As someone who isn’t a die-hard football fan, I often find myself paying attention to things other than the game itself when I watch the sport. I like seeing team mascots, stadiums and even their various uniforms. In a time without sports, I began thinking, why not focus on some of these other aspects of football? I started thinking about which teams have the overall best aesthetic, based on colors, uniforms, mascots, stadiums, fanbases, etc. and which teams have the overall worst aesthetics. You have to admit, supporting a team is more enjoyable when you are proud to wear the team’s colors and logos. Below, I have ranked my top and bottom three NFL team aesthetics.
As a Giants fan, it pains me to put the Cowboys on this list, but I had to. Football and Texas are like peanut butter and jelly. They just go together. The Cowboys, nicknamed America’s team, have a huge fan base throughout the country. Their silver, white and navy blue colors are crisp and timeless. Their uniforms look good without being too flashy. I’m also a fan of the star on their helmets; it’s just very fitting for this all-American team.
Green Bay Packers
As one of the oldest football teams, the Packers aesthetic is just classic. Their fanbase is insane. Every Packers home game has been sold out since 1960, and there is even a waiting list for tickets. The cheesehead hats that fans wear are fun, and their energy is palpable even through a TV screen. Lambeau Field, named after the team’s beloved founder and head coach, is one of the most famous stadiums in the NFL. I’m not a huge fan of the yellow pants, but somehow it works for them.
It’s also worth mentioning that the Packers are the only non-profit professional sports franchise in the world. You go Packers!
Dolphins are my favorite animals, so I’m a little biased, but the Dolphins’ aesthetic is perfect for sunny Florida. The bright colors remind me of the beach, and overall their look is just fresh and fun. The bright colors are fitting for Miami and aren’t overpowering on the team’s uniforms. Dolphins are one of the smartest and most agile animals in the ocean and the redesigned logo, adopted in 2013, is cute but still a little fierce looking.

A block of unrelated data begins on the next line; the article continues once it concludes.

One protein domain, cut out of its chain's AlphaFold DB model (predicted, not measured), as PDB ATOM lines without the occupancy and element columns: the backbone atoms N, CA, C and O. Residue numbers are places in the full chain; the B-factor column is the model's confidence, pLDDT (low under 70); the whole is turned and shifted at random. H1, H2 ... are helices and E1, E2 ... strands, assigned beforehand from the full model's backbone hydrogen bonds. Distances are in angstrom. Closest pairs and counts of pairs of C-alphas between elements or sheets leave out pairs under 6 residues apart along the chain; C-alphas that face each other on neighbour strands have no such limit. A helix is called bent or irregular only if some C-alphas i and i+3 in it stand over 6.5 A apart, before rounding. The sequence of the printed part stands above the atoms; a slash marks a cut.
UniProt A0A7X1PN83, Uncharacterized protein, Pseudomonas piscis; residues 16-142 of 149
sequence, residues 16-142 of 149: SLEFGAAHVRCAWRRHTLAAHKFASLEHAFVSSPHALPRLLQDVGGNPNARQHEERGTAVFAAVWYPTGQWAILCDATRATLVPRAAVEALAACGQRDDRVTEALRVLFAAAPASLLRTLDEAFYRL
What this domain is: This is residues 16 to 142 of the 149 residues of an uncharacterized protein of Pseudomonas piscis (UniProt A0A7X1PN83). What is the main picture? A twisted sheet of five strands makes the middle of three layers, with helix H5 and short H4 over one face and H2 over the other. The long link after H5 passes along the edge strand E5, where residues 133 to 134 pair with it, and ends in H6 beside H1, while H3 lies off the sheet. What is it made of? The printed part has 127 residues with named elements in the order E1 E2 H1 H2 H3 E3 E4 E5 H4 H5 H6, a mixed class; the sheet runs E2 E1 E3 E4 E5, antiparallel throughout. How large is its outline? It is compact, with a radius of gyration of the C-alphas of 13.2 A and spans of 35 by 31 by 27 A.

As far as aesthetics go, the Browns definitely have the worst one. Nothing about their aesthetic is particularly appealing. Brown is quite possibly the worst color, and the color combination of brown and orange just really isn’t working for their uniforms. Their mascot, Brownie the Elf, is terrifying to look at and just doesn’t make sense. Why is he an elf? Why does he look like that? Aside from their aesthetic appeal, the Browns are just consistently bad. I’m sorry, Ohio.
Las Vegas Raiders
I’m gonna start by saying I didn’t even know the Raiders moved to Las Vegas, but it further solidified my choice to include them at the bottom of my list. I don’t really support teams moving locations. I’m sure there are logistical and financial reasons behind it, but it seems like a disservice to the loyal fans and supporters in the area. Genuine question: If you’re from the Oakland area, and you only liked the Raiders because they were your home team, do you still like them? Or have you moved on to a different team in California?
I originally included the Raiders on this list because nothing really stands out about their aesthetic. I tried to find a backstory behind the name “raiders” and couldn’t find anything. I’m not quite sure what a raider is, but it doesn’t sound friendly. Their silver and black colors are clean but not exciting, their logo is kind of scary (Is it a pirate? Are raiders pirates?) and their Oakland stadium was notoriously one of the worst in the league.
It’s 2020. Why do the Redskins still have this racist and culturally inappropriate name and logo? Several Native American tribes and organizations have spoken out against the team’s name, but no efforts have been made to change it. Roger Goodell, Commissioner of the NFL, has even defended it. Washington D.C. is so full of history and symbolism. The team could so easily pick another name and rebrand themselves, yet they choose to ignore the criticism they have received. Not a good look.
Melissa Scrivani is the associate life editor for The Daily Campus. She can be reached via email at email@example.com.